“From a defensive standpoint or a match-up standpoint, are you going to match Kopi and Gabby, or are you going to match Carts?” he asked after the Kings won the 2014 Stanley Cup, in reference to Anze Kopitar and Jeff Carter. “It makes harder decisions for the opposing teams, and if you look at all the good teams, they always have that one-two punch, or sometimes that one-two-three punch.”
On Wednesday, the LA Kings secured that three-headed monster for at least the next two seasons, inking Gaborik to a 7-year, $34,125,000-million deal with a $4.875 million annual cap hit. That makes the leading goal scorer in the playoffs the fifth-highest paid forward on the LA Kings based on average salary.
Dean Lombardi, General Managing God.
The Kings traded forward Matt Frattin, a second round draft selection in the 2014 or 2015 NHL Draft (at Anaheim’s option) and a third round draft selection in the 2014 NHL Draft to the Columbus Blue Jackets on March 5 for pending UFA Gaborik.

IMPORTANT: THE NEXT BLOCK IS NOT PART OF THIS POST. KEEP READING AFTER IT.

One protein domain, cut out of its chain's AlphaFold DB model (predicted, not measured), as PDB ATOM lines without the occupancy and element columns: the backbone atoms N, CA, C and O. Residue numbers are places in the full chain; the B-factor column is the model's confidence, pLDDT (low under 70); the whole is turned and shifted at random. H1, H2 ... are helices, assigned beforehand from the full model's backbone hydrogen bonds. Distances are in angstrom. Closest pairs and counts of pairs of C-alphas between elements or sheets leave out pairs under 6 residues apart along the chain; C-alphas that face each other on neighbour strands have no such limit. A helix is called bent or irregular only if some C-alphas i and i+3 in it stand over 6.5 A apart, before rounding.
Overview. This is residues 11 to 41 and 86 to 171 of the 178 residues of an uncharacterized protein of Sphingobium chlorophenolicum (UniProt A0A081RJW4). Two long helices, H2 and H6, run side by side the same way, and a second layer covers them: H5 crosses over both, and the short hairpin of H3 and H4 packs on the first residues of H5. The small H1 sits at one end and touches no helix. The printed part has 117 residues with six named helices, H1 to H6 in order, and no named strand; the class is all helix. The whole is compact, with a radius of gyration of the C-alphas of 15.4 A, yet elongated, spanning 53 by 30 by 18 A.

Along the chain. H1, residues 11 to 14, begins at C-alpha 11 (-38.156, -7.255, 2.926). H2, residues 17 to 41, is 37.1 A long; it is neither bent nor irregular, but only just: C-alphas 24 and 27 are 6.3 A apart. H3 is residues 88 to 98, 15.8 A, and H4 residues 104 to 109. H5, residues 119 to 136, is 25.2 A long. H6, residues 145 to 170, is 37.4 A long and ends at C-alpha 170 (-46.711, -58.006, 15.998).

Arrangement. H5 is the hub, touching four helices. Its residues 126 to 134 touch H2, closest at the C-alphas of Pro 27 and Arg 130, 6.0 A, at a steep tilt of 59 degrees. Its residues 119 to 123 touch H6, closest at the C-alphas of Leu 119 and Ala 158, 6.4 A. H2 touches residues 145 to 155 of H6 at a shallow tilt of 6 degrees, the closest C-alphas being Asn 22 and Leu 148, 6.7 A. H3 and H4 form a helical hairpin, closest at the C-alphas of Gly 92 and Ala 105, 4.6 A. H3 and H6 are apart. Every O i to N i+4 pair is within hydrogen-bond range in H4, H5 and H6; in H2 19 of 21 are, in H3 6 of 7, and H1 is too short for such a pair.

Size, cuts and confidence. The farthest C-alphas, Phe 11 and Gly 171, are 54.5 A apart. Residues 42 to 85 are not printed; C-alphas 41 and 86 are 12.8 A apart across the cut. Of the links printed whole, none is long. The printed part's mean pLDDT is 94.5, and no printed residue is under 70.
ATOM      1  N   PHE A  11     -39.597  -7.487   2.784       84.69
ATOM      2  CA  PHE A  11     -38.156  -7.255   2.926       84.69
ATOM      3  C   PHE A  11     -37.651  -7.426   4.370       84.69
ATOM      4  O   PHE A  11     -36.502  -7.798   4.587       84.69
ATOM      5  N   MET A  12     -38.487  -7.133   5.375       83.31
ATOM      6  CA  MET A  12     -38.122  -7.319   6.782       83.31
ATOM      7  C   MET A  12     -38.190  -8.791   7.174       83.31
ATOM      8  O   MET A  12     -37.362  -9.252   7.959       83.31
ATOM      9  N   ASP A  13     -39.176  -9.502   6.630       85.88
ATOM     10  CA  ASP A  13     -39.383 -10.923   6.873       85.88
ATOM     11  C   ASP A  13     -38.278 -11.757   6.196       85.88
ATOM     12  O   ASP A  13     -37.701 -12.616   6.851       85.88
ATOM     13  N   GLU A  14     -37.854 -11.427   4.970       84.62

It became obvious, quite quickly, that his combination of skill and speed was a better fit for the Kings than it was for the grinding Jackets. There was no better example of that than in the playoffs, when he tallied 14 goals.
But more importantly, he's the "third punch." He doesn't need to be THE MAN in Los Angeles. And that's the right situation for him.
There are always going to be questions about his health and fragility. There is no question that, when healthy, he brings an elite level of offense and the Kings are getting it for less than $5 million annually.
So now the Kings have Kopitar signed through 2016, with an extension in the works one assumes, Carter through 2022 and Gaborik through 2021.
This contract, the player, this price … there’s something dynastic about it.
And if it doesn't work out, then it's still a contract that very cap friendly for someone else.